Northeastern Section - 54th Annual Meeting - 2019

Paper No. 43-3
Presentation Time: 1:30 PM-5:30 PM


WELLS, Annika1, MARK, Samuel2 and RODBELL, Donald T.1, (1)Geology Department, Union College, Schenectady, NY 12308, (2)Department of Geology and Environmental Science, University of Pittsburgh, 4107 O'Hara Street, Pittsburgh, PA 15260-3332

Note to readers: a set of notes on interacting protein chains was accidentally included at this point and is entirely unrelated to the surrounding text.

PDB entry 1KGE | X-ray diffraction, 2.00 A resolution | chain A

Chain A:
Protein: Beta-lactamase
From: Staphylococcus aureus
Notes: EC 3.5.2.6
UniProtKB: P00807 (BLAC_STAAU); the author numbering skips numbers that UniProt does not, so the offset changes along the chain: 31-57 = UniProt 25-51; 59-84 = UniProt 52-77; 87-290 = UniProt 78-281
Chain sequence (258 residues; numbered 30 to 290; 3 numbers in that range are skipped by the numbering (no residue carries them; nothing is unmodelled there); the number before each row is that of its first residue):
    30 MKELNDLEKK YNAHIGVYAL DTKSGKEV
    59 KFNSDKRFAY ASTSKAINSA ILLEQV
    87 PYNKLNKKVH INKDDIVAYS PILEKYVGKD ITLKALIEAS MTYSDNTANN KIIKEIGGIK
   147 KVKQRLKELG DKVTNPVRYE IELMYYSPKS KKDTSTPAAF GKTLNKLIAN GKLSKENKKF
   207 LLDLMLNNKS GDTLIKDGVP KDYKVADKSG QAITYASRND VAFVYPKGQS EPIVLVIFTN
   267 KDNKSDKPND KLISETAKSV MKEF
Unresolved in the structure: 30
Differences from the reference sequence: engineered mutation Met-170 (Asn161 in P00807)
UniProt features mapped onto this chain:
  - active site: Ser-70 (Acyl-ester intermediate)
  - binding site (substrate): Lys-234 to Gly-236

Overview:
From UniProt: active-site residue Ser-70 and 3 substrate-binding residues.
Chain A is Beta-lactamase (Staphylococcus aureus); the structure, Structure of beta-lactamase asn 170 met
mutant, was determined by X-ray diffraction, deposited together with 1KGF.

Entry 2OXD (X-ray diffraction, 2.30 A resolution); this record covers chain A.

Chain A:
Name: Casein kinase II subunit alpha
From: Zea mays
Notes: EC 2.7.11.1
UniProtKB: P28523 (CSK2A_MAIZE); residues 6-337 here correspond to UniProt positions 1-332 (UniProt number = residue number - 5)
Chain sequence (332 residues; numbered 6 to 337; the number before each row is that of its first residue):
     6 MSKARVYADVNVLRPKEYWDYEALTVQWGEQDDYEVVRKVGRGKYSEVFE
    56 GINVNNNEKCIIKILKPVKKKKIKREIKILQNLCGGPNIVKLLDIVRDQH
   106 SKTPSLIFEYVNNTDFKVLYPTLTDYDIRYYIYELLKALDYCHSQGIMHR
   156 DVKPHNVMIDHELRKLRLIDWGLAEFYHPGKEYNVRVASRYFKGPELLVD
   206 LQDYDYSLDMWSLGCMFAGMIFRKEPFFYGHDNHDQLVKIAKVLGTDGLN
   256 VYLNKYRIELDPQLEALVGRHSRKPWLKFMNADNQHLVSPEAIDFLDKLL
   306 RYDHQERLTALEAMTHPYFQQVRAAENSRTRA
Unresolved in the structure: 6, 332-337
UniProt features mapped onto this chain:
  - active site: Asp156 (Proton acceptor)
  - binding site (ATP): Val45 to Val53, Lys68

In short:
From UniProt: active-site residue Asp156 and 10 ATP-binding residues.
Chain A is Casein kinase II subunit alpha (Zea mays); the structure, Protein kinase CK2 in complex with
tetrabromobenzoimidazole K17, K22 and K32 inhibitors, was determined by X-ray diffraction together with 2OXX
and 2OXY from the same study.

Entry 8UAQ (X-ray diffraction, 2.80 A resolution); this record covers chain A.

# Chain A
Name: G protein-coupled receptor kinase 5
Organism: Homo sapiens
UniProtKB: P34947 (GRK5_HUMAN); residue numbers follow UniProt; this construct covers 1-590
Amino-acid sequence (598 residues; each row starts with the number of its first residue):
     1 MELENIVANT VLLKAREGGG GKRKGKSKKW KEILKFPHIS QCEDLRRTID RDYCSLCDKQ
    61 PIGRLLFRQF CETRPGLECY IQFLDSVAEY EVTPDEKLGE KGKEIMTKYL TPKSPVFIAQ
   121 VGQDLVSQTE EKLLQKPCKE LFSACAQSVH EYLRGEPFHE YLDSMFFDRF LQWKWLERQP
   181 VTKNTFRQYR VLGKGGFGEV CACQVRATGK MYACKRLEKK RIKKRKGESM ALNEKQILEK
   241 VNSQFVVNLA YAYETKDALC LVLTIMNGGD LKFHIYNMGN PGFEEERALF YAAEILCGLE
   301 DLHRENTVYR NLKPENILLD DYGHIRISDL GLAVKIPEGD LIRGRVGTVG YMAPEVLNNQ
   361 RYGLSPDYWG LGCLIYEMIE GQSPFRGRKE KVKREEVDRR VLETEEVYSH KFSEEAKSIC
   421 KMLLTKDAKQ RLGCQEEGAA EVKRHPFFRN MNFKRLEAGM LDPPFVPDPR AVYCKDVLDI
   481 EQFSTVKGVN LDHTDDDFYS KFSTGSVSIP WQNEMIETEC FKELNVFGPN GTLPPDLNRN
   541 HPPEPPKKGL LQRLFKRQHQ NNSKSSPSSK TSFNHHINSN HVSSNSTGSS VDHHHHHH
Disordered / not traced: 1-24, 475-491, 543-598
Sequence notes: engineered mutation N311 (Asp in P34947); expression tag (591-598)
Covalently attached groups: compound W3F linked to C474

Although the El Niño Southern Oscillation (ENSO) is the greatest source of global interannual climate variability, our ability to predict the response of ENSO to changes in the mean state of climate are limited by a paucity of long-term records of ENSO. The sediment record from Laguna Pallcacocha in El Cajas National Park, southern Ecuador (4060 masl; 2°46’S; 79°14’W) records El Niño floods spanning the Holocene (Rodbell et al., 1999; Moy et al., 2002). The sediment record is unusual for the nearly continuous dark- and light-colored laminations (0.1-2.0 cm thick) that comprise the Holocene. Light laminae typically have erosive basal contacts and fine-upwards, whereas dark laminae possess abrupt or gradational lower contacts and reveal no grain size trends. Light laminae contain <2% organic carbon, <2.5% biogenic silica and are well sorted whereas dark laminae are poorly sorted, organic rich (>7%), and contain 3-10% biogenic silica. Light laminae represent deposition during periods of increased precipitation, mobilization of unvegetated sediment above the lake, and increased stream discharge, all of which generate density-driven undercurrents. Conversely, dark laminae are deposited relatively slowly by sedimentation of organic matter, some derived from surface soil horizons. Time series analysis of light laminae reveal the ENSO spectral signature (2-8 yr) that evolves through the Holocene. In order to better constrain the timing and magnitude of shifts in ENSO we developed a series of predictive metrics designed to identify catchments with geomorphic properties conducive to recording and preserving clastic flux. We recovered Livingstone cores from four lakes, which ranked highly according to our system. Each of the selected lakes reveals finely resolved clastic laminations similar to Laguna Pallcacocha, and multiple regional tephra enable precise correlation among lake cores. These results suggest that we were successfully able to identify the geomorphic controls that influence the quality and fidelity of the alluviation signal associated with flooding during El Niño events. The additional flood records from the region will better elucidate the severity and variability of ENSO throughout the Holocene.